THE FLASH Season 5 Episode 21 Review: The Girl With Red Lightning

If the title of this episode had anyone holding out hope we might still get to learn more about the Negative Speed Force, then Cicada-filled 45 minutes we got should have laid those dreams to rest pretty quickly. Nora, predictably, was eager to confront Cicada with their new weapon, despite Barry and Iris trying to shut her down. 

Mysteriously, however, Nora’s rash decision to use her psychic link to talk to Grace was framed as significant character development for her. In fact, Nora explicitly contrasts it with her reckless behavior on the field during her first few missions. But how exactly was going behind her parents’ backs to access Cicada’s mind any different from all the other times she's been deceitful or rash because she wanted to fix things? 

I've enjoyed Nora’s persistent over-eagerness and struggles with finding her footing as a hero, but it doesn't make sense for her to get a pat on the back for behavior that in any other episode would have gone terribly. I want Nora to actually grow, not just get better results every time she hatched a hare-brained scheme. This is made worse by Barry’s supposed revelation Grace’s anger was influencing Nora when she used the Negative Speed Force. More than anything else in the episode, this feels like a cop-out. 

Now Nora doesn't have to actually grapple with any buried resentment of her parents and the writers can claim they were developing the Nora/Cicada connection all along, despite the fact that there hasn't been any actual spent any time on it. The fact that Nora already has a much more personal connection to Thawne that could be getting explored doesn't seem to have factored in at all. 

Although even the Thawne storyline seems to have fallen victim to lazy writing as of late. It seems incredible that, with all the havoc and heartbreak time travel has caused over the past few years, the team would still completely brush off Ralph’s valid concerns about how the changes to the timeline don't add up. I understand wanting to save big reveals for the most dramatic moments, but what is the point if it makes all your characters look like dunces in the meantime. Barry has spent the past few episodes doggedly claiming Thawne has a hidden agenda they have to look out for; watching him to do a complete 180 turn and suddenly say they don't have time to worry about Thawne basically tells the audience that the characters’ beliefs and motivations are all completely changeable depending on what the plot requires that week.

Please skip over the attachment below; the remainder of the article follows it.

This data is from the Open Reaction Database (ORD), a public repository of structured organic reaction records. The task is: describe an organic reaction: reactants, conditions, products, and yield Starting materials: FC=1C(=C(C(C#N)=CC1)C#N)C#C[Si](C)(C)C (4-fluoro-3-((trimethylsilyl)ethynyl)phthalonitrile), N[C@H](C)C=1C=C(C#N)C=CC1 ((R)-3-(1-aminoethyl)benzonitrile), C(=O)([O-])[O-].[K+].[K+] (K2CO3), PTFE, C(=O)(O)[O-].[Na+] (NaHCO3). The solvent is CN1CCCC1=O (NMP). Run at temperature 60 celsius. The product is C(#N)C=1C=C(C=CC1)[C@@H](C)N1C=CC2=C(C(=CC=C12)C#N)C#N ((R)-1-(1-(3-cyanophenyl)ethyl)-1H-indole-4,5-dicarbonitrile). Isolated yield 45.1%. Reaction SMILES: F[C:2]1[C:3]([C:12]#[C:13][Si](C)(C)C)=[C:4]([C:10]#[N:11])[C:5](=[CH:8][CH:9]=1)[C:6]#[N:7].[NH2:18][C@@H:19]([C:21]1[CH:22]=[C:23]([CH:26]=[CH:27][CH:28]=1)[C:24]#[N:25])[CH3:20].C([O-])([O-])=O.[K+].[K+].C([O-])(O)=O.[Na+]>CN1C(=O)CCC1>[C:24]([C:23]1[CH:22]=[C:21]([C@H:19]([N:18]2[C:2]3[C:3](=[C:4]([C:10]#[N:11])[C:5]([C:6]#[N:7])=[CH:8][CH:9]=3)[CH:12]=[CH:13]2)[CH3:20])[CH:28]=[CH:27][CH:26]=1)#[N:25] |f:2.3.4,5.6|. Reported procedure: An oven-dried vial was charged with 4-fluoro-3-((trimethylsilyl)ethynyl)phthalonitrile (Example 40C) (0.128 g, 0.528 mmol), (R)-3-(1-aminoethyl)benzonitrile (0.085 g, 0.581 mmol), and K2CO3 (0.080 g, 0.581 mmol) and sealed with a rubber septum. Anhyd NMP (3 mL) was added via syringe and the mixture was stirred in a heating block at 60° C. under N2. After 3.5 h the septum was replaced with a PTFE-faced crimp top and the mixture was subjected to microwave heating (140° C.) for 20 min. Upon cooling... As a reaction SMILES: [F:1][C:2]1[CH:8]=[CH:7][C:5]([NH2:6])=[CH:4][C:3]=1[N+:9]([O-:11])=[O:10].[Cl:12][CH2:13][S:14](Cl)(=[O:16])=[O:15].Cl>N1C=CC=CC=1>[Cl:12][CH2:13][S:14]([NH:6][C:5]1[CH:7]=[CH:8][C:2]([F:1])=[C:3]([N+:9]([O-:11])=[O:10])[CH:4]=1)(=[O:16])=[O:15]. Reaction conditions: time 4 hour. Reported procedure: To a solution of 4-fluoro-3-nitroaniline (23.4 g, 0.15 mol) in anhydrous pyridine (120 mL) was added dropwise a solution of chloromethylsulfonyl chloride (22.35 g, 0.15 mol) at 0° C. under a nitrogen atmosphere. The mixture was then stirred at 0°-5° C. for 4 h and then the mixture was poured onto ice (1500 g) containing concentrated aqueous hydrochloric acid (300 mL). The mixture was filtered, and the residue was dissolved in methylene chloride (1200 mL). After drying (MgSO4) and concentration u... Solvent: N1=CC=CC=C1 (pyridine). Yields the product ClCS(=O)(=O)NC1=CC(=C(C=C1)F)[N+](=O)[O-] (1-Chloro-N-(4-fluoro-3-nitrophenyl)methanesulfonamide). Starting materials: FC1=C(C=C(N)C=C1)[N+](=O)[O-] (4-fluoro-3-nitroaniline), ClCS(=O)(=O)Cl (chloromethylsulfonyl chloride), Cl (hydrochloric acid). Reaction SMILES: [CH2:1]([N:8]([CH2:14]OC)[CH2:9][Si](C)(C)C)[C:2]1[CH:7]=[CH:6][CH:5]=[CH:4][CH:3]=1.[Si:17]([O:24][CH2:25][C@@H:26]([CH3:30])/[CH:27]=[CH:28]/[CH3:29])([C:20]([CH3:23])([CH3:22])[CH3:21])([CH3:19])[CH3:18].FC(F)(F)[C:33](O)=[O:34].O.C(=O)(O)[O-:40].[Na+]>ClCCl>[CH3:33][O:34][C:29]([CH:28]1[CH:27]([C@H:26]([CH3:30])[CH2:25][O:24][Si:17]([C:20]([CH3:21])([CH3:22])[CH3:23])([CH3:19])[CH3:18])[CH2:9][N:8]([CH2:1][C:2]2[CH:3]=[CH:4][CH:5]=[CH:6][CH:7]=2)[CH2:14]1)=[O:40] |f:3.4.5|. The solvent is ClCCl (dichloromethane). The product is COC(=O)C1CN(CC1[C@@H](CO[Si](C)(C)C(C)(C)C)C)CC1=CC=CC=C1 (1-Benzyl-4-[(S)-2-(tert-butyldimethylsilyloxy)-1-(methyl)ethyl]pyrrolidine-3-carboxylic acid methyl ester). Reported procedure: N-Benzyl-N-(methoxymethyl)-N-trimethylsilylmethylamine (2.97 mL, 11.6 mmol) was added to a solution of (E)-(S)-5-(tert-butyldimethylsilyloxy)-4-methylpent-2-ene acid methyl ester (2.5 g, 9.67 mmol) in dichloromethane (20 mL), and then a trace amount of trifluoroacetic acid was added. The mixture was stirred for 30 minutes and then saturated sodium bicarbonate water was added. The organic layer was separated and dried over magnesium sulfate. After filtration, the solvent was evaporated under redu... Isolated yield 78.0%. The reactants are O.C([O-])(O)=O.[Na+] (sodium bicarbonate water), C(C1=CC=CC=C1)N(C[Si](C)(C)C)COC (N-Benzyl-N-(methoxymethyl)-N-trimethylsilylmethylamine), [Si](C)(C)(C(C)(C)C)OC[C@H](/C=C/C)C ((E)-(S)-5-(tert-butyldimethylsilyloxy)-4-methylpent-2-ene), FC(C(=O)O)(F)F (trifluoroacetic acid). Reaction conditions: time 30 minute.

The one bright spot to the episode was Joe getting some more screen time as he filled in for Captain Singh. Unlike the other supporting members of the team, Joe only coming into focus now makes sense given Jesse L Martin was on medical leave for much of the season. While his absence made for some awkward moments, like Joe conspicuously being out for a walk when other characters came to visit, he’s still managed to have a nice little arc about handling pressure head on after swanning off to Tibet because of his anxieties. 

I'd be happy if Joe staying on as captain next season, which seems likely, gave the series the opportunity to flesh out different aspects of the city--like the problems it has beyond meta-human crime. Comic book Flash was often a bit of folk hero to Central City, and it would do the show good to start exploring that more human side of his super-heroics. Having a big bad with an evil master plan that takes up the entire season hasn't been working for the show, and this latest dud proves just how big a toll it can take on the series as a whole when it happens.

Written by Kaitlin Roberts, THE FLASH Beat Writer

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